Self-Healing via UV Light
At the University of Southern Mississippi in Hattiesburg, researchers have developed a new polyurethane (PU) system with self-healing properties. Additives contained in the material allow mechanical surface blemishes such as scratches to "heal" as the result of chemical reactions induced by UV radiation. The reactions are triggered by two additives in the PU, oxetan and chitosan. Oxetan is a cyclic ether with an oxygen atom in the ring. Chitosan is a naturally occurring polyaminosaccharide derived from chitin.
If the material is objected to excessive mechanical stress, the oxetan rings break at the damaged location, creating reactive groups. Upon exposure to UV radiation, the chitosan forms new ether compounds in the polyurethane network. The UV radiation used in the experiments corresponds roughly to that contained in sunlight. The healing process for scratches in the surface takes between 30 and 60 minutes.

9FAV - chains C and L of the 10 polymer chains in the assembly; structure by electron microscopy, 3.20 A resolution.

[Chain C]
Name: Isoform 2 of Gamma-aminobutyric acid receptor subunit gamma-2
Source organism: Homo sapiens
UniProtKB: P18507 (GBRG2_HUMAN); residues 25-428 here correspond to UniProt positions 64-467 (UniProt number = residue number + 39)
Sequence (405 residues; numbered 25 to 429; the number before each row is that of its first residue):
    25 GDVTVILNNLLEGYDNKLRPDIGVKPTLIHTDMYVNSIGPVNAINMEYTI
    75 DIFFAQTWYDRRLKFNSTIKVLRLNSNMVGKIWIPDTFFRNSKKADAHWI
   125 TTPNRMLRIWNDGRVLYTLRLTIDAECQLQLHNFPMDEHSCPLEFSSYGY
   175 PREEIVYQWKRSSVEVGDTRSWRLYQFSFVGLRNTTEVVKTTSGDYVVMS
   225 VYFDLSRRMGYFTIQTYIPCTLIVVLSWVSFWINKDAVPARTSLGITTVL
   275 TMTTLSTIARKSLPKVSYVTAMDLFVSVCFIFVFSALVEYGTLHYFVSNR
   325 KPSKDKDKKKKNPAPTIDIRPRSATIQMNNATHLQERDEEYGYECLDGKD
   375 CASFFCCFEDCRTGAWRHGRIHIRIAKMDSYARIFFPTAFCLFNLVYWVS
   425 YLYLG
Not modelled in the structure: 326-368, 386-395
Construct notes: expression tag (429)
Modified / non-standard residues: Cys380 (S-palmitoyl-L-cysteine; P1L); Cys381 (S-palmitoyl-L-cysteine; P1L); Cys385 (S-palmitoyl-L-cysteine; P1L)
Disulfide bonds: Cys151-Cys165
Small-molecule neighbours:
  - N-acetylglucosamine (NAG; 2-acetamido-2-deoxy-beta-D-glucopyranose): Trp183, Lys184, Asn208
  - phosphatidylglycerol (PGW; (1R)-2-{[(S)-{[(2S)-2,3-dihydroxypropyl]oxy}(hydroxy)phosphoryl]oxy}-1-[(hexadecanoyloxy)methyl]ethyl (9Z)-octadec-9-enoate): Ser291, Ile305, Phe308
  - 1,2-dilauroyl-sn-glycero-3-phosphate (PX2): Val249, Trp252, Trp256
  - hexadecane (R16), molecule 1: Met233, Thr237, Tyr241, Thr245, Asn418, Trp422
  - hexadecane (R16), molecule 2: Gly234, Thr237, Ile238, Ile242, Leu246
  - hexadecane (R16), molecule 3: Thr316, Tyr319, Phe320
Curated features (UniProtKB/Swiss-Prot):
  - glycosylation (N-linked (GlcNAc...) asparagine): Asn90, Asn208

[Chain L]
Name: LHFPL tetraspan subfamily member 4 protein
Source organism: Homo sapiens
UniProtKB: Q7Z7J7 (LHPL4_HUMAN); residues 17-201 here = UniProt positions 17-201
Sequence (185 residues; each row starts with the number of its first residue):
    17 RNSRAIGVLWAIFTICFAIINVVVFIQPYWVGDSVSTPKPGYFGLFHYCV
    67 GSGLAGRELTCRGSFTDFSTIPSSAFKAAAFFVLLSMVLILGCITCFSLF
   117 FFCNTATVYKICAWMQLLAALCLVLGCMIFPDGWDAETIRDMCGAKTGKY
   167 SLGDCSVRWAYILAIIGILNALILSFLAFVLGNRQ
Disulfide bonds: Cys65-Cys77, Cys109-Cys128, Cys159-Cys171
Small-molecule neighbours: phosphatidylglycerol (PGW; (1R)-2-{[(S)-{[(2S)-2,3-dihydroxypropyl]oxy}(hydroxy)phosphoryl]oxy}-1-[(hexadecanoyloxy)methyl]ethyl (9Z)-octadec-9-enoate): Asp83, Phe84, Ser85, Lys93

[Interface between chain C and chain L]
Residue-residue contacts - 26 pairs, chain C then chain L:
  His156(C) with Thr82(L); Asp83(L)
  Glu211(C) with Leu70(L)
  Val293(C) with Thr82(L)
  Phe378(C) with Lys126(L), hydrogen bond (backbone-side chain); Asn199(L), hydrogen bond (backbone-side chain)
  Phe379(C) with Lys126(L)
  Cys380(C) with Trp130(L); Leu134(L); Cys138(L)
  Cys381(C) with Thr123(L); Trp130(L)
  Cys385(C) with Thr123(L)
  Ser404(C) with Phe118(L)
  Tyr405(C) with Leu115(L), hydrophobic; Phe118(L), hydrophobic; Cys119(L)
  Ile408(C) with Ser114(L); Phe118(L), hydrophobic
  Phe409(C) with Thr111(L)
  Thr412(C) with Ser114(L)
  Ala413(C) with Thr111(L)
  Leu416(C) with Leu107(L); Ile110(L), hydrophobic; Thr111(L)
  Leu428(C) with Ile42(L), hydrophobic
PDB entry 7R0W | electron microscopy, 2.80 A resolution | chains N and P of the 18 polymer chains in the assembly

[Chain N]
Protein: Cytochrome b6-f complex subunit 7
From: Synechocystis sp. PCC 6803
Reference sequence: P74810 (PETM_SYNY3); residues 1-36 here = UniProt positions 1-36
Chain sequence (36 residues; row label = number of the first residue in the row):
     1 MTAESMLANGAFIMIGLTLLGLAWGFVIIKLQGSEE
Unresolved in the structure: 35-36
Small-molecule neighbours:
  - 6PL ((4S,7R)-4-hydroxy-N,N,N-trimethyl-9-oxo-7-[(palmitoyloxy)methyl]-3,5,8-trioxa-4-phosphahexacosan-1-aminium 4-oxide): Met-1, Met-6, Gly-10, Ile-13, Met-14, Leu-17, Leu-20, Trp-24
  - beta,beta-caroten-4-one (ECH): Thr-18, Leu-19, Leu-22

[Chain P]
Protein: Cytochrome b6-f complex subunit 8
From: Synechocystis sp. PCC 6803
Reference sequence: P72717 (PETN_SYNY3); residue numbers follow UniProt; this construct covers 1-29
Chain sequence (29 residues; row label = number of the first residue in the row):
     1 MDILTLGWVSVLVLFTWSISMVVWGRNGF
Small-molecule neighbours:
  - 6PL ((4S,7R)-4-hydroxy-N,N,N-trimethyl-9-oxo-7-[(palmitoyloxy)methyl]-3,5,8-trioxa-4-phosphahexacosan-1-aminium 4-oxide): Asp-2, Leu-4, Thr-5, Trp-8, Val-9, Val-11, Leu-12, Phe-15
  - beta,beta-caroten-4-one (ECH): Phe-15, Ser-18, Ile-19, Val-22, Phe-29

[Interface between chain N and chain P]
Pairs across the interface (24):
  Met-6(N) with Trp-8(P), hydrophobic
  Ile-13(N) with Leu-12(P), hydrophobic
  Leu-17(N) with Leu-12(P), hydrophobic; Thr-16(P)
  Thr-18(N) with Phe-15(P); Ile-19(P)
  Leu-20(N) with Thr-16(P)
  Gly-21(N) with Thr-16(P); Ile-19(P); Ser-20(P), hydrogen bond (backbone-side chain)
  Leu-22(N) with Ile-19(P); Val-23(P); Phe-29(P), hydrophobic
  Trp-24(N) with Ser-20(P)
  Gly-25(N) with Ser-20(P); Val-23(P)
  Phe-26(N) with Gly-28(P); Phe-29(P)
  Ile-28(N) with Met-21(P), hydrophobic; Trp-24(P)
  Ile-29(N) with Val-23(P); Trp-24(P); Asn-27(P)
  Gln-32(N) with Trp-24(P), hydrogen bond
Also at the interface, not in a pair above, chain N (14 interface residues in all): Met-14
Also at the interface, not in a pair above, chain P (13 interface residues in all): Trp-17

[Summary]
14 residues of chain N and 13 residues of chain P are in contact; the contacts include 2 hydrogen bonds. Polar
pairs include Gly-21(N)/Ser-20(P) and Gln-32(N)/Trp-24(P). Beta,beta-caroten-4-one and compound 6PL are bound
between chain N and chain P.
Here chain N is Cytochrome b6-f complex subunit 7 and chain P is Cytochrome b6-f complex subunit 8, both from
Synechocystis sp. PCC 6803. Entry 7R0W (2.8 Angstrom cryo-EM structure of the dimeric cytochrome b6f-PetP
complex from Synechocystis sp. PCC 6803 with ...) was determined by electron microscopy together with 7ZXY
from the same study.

Compared to other self-healing polymer systems, the benefit of the newly developed material is that no change in temperature is needed to activate the cross-linking reactions. In addition, only relatively small amounts of the oxetan and chitosan additives need to be added to the PU system. An additional benefit is that both additives are available at relatively low costs. The researchers see potential future applications as coatings primarily in the automotive, packaging, electronics and medical technology sectors.
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